From there, I think if you look at that first tier of teams who actually are championship contenders (the elite), they have shut down defenders who are also MVP or All-NBA caliber players (Kawhi, Draymond, Lebron, etc.). In other words, not just wing defenders playing that particular role, but surpassingly excellent, elite players on both ends. They also tend to have a decent enough stack of 3-and-D guys, of course, but even then the D is not necessarily shutdown defender level. If you look at the second-tier of teams, of which we are a part, I think you'll be hard pressed to conclude that a single-role, shut down defender guy is any kind of requisite. There's also a distinction between the 3-and-D guys, which are very valuable in today's NBA, and the wing defender/middling offense guy (the guy who isn't really a 3-and-D, typically because he can't hit the 3). When you get down into the second tier of teams, there are some of both, but the wing defender/middling offense guy is truly less valuable than a true 3-and-D. For example, Boston just ditched Avery Bradley, which I think demonstrates about how valuable that wing defender/middling offense type of player actually is - valuable, sure, but not a requisite. 

Remember, the entire premise here is that you don't have to have a shut down wing defender to be successful. It's even more true if that guy is a middling offense guy and not a 3-and-D.

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chipc3    0

I was using elite defender as any position not just wings. Utah has an elite defender in Rudy Gobert for instance. He's not a wing but his defensive presence makes it easier for everyone to play tighter on the perimeter. Tony was an elite defender on the wing and clearly Memphis has lost that type of player. Marc Gasol is a good team defensive player but he isn't an elite defender like Gobert. 

To be successful you need someone who is elite in my eyes. The Clippers have DeAndre Jordan, Spurs have Leonard, Warriors have Green, Rockets haven't got a true elite defender but Ariza isn't bad.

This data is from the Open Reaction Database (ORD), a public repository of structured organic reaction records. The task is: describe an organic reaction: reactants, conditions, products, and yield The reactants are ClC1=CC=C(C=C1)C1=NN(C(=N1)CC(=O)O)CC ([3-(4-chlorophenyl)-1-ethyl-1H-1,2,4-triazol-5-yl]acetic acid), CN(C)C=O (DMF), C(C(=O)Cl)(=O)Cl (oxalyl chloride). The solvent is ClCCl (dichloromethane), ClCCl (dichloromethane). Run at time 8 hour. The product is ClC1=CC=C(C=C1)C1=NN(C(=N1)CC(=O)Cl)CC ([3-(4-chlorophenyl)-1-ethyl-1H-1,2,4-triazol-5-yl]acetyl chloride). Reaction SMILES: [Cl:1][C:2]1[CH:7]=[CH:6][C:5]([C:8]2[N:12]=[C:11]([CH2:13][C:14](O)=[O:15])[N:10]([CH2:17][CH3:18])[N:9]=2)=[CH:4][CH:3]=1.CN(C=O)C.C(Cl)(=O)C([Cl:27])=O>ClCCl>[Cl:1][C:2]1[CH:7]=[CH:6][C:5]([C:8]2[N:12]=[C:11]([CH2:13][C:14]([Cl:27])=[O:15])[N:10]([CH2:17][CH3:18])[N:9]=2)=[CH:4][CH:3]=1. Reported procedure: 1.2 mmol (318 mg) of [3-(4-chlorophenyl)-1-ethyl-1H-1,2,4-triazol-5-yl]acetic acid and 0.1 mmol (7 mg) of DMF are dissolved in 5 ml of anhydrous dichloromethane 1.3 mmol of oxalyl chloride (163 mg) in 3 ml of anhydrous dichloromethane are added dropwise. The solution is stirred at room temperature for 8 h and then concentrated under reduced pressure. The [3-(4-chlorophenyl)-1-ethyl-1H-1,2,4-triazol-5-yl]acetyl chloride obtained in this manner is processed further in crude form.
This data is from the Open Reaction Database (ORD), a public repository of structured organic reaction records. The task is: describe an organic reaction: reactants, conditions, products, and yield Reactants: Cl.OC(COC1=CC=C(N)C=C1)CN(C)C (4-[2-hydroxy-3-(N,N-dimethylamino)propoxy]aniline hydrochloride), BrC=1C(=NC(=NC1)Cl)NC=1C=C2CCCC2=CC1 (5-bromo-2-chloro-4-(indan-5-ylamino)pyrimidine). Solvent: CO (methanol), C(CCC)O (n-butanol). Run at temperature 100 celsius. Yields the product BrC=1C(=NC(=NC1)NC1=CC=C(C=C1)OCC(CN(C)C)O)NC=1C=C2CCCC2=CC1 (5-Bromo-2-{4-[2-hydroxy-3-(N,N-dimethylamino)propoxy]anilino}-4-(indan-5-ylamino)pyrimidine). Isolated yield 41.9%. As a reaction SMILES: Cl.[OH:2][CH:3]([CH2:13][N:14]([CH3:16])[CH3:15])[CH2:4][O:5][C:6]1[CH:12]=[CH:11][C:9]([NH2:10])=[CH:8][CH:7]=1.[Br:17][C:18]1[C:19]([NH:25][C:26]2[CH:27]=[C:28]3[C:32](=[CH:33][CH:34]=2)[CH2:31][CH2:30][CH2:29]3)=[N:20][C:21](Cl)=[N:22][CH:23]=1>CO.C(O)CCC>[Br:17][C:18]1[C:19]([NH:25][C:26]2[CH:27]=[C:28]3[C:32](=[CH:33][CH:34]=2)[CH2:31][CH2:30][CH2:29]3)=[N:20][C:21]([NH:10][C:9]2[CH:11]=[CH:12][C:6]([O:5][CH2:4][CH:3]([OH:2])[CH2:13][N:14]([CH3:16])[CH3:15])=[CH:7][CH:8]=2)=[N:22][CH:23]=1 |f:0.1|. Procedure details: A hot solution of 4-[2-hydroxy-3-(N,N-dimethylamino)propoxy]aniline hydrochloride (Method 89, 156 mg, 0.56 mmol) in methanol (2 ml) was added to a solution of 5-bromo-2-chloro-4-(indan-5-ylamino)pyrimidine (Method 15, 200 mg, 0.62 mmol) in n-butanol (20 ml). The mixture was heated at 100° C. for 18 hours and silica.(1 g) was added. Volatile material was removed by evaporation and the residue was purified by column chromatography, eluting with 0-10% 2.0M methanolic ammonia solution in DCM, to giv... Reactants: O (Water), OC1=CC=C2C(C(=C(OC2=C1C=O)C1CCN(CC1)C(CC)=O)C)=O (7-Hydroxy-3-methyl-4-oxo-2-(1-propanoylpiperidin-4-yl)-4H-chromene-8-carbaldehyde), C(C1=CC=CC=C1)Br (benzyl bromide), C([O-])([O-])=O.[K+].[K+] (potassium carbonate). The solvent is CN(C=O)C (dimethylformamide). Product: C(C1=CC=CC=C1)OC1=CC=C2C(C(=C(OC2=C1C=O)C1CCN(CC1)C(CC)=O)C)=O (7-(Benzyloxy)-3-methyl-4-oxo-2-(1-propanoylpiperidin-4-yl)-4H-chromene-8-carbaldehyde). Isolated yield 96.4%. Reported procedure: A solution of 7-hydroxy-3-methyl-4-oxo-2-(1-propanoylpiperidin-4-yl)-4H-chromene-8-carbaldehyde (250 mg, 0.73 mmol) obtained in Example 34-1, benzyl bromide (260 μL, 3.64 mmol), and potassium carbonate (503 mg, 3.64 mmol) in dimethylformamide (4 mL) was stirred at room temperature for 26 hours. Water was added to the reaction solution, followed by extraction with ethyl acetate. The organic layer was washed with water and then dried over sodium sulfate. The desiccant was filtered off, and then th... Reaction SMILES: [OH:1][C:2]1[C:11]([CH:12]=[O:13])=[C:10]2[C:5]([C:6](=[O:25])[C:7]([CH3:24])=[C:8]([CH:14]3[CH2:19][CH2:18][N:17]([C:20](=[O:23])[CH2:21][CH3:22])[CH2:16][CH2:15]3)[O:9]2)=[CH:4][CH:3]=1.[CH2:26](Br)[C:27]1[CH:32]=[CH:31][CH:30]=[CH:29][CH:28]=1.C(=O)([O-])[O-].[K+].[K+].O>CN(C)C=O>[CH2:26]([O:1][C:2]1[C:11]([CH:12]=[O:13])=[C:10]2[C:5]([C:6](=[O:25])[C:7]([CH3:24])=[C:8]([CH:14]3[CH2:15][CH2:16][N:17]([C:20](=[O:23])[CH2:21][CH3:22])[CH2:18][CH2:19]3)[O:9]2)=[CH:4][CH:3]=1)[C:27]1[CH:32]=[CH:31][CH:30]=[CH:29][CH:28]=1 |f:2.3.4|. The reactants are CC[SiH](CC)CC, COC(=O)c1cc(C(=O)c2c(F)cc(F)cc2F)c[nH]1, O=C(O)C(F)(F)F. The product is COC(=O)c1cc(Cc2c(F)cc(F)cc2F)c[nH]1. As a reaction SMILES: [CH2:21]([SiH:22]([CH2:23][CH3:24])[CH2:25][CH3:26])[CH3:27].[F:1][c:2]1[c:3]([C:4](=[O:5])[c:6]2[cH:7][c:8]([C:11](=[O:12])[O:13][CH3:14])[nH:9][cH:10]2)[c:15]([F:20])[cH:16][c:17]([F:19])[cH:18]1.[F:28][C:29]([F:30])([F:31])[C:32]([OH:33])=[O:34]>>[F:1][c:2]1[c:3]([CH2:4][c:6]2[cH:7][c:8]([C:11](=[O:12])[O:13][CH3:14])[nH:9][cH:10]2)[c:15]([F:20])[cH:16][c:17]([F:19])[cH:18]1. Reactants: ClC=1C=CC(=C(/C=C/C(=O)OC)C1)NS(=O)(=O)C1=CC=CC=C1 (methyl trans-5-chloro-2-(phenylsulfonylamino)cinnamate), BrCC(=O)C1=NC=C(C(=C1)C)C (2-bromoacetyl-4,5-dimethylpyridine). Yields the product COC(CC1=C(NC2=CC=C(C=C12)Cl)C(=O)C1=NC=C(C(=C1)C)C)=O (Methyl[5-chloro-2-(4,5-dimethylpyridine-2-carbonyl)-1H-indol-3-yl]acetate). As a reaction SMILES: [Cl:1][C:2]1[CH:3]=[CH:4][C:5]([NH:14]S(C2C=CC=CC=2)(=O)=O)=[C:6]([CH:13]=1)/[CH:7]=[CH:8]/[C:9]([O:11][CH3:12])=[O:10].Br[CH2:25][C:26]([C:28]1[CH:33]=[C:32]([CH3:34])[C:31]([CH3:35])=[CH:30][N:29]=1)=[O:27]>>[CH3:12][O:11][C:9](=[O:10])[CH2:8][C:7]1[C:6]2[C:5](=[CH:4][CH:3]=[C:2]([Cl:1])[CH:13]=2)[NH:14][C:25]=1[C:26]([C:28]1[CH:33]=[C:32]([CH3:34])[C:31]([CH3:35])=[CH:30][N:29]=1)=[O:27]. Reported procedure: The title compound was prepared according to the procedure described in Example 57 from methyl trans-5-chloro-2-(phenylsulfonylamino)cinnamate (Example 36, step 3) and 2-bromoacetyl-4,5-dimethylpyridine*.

Then you have the next group that includes Memphis, Portland, Denver and possibly Minnesota. Do they have anyone who can be considered elite or even strong defensively? They are or have been .500 or below teams. I believe there is a connection. I disagree with the premise that not having an elite defender is that important. At best teams can only be a .500 team without an elite defensive presence. 

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2 hours ago, Herodotus said:

 

Chip, you know, these basketball conversations are fun, but it would be nice if you might look a little bit more for the merit/value in what someone says, rather than having to parse the definition of what seems like every term in the English language at times.

I was distinguishing between "elite" level teams and being " successful." Of course we might have different definitions of success. When I used the term, I'm not referring to winning a championship. I think the Grizzlies have been a top-6 to -10 team in the NBA over the past several seasons - shall we say, the Grit n Grind Era. That, I hope everyone agrees, has been a tremendous run of success. I'm talking about generally maintaining that level of success, as a Playoff team in the Western Conference, and being one of the top-6 -10 teams in the league. In the ultra-teams era, defining success in Memphis as being a championship contender is simply unrealistic. When I said, "elite," I was referring to those top-4 or so franchises that are realistic championship contenders, of which we are not one. So, I hope we all have some kind of similar definition of the word "success" that does not include being a championship contender.